Campus News

'A college degree will always open more doors': How Keith Wynn empowers non-traditional students like himself

LEXINGTON, Ky. (May 9, 2024) — For Keith Wynn, the assistant director of Transfer Recruitment at the University of Kentucky, the path to higher education was not a traditional one.

“In high school I was certainly not the best student. I didn’t take it seriously at all, so I dropped out of high school,” Wynn said. “After a few years of doing things like working in tobacco fields and delivering pizzas and things like that, I realized I wanted to do more.”

Determined to change his future, Wynn took the GED.

“For many years I did not want to admit that I had a GED. I would only disclose it if I needed to disclose it,” Wynn said. “There is a stigma associated with it because it is incredibly hard to go back and finish something that you didn’t finish to begin with.”

But he didn’t stop there. Imagining the possibility of pursing his undergraduate degree, Wynn also took the ACT and applied for college.

“I went to Morehead State University, changed my major seven or eight times because even though I was in college finally, I still had no idea what I wanted to do,” he said. “I also took some classes concurrently at Maysville Community College and then became a full transfer into Morehead and graduated from there in 2007.”

After college, Wynn became an admissions counselor where he discovered his passion for being in a student-centered field.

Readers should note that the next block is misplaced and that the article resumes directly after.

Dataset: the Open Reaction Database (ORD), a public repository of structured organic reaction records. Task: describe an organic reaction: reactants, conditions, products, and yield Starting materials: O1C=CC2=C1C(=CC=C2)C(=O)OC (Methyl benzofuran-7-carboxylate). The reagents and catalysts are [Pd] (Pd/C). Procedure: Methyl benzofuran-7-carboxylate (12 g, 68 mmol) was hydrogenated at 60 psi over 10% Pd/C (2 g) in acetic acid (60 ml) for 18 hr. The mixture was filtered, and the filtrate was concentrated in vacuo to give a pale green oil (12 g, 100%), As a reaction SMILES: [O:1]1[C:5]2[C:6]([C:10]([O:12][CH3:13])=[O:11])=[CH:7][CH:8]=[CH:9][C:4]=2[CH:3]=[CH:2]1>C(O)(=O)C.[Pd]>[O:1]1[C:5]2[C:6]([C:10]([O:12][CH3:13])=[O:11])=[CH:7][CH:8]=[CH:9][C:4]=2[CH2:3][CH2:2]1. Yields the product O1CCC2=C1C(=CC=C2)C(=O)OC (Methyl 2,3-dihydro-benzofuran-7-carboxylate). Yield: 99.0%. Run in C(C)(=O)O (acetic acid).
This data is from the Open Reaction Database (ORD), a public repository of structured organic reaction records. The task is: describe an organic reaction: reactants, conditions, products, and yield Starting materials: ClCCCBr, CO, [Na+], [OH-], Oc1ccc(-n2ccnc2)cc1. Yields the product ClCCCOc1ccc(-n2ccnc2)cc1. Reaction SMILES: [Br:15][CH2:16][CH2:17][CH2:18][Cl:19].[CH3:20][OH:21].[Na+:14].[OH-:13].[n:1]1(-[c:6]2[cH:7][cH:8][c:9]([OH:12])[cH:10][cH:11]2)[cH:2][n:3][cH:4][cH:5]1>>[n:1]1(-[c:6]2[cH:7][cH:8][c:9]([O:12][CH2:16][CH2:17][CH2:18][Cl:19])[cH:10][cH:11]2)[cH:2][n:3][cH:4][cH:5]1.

Wynn now helps transfer students, like himself, in their higher education journeys.

“When you are able to help somebody take a step that’s going to lead them down a road they never thought they would be able to go down, that is tremendously rewarding,” he said.

Wynn leads his students with the advice he wishes he could give his younger self.

“Do not limit yourself; do not put a ceiling above you where there does not need to be a ceiling. You can literally change the entire course of your family’s history by being the first one to take that step.”

He encourages his students to be proud of their non-traditional journeys and to reach out if they need help.

“Looking back, the GED is actually a more impressive accomplishment in my opinion, just because of the various hurdles you have to overcome in order to get it.”

Wynn wants transfer students to understand their value and the opportunities that await them at UK.

“We have over 200 degrees at UK, and we do not have a single bachelor’s degree that a transfer student cannot apply for and get admitted to — they have the same academic opportunity as any first-time freshman,” said Wynn. “What I will always argue is that a college degree will open more doors for you.”

See more about Wynn and his journey in the video above.

Find information about transfer admission at UK here.

Keith Wynn at the UK Transfer Fair. Carter Skaggs | UKphoto
Keith Wynn at the UK Transfer Fair. Carter Skaggs | UKphoto

As the state’s flagship, land-grant institution, the University of Kentucky exists to advance the Commonwealth. We do that by preparing the next generation of leaders — placing students at the heart of everything we do — and transforming the lives of Kentuckians through education, research and creative work, service and health care. We pride ourselves on being a catalyst for breakthroughs and a force for healing, a place where ingenuity unfolds. It's all made possible by our people — visionaries, disruptors and pioneers — who make up 200 academic programs, a $476.5 million research and development enterprise and a world-class medical center, all on one campus.   

In 2022, UK was ranked by Forbes as one of the “Best Employers for New Grads” and named a “Diversity Champion” by INSIGHT into Diversity, a testament to our commitment to advance Kentucky and create a community of belonging for everyone. While our mission looks different in many ways than it did in 1865, the vision of service to our Commonwealth and the world remains the same. We are the University for Kentucky.